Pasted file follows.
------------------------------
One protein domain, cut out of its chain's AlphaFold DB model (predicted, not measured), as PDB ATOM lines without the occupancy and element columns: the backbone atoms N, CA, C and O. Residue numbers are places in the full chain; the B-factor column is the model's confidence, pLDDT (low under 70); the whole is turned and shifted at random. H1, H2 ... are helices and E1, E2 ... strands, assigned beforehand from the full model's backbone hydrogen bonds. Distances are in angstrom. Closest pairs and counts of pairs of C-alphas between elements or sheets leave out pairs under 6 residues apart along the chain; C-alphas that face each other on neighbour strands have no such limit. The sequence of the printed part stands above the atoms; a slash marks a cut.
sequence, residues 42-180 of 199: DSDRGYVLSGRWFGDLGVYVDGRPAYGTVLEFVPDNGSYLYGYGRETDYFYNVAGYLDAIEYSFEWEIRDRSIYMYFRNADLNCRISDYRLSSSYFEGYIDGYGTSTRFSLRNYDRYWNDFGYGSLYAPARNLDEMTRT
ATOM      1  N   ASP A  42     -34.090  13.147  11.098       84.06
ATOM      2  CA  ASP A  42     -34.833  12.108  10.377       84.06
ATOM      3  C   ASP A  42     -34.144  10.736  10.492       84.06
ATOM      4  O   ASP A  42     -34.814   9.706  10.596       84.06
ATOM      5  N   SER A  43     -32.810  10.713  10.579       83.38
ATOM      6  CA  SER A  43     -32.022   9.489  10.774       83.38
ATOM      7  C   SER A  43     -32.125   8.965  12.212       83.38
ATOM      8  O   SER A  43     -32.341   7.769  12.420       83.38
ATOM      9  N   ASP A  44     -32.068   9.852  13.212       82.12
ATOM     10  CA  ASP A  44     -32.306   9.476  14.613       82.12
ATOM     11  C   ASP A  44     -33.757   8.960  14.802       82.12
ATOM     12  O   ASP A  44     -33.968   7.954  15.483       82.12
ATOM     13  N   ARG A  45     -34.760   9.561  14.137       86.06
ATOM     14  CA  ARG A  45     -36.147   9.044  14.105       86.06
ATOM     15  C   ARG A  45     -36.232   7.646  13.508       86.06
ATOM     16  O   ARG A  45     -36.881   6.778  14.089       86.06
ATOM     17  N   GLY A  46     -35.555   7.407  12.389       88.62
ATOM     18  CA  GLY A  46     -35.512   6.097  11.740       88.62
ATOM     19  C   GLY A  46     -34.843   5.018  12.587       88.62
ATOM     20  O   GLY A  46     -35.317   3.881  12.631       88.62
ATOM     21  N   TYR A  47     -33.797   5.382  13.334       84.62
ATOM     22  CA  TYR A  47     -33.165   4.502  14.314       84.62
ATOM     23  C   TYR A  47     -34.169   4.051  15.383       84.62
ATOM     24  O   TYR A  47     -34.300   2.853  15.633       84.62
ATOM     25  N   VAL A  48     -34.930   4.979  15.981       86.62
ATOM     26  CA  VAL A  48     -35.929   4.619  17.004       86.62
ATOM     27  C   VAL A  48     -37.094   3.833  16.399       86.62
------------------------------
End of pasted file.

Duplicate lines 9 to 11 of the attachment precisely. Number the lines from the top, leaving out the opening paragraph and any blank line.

ATOM      8  O   SER A  43     -32.341   7.769  12.420       83.38
ATOM      9  N   ASP A  44     -32.068   9.852  13.212       82.12
ATOM     10  CA  ASP A  44     -32.306   9.476  14.613       82.12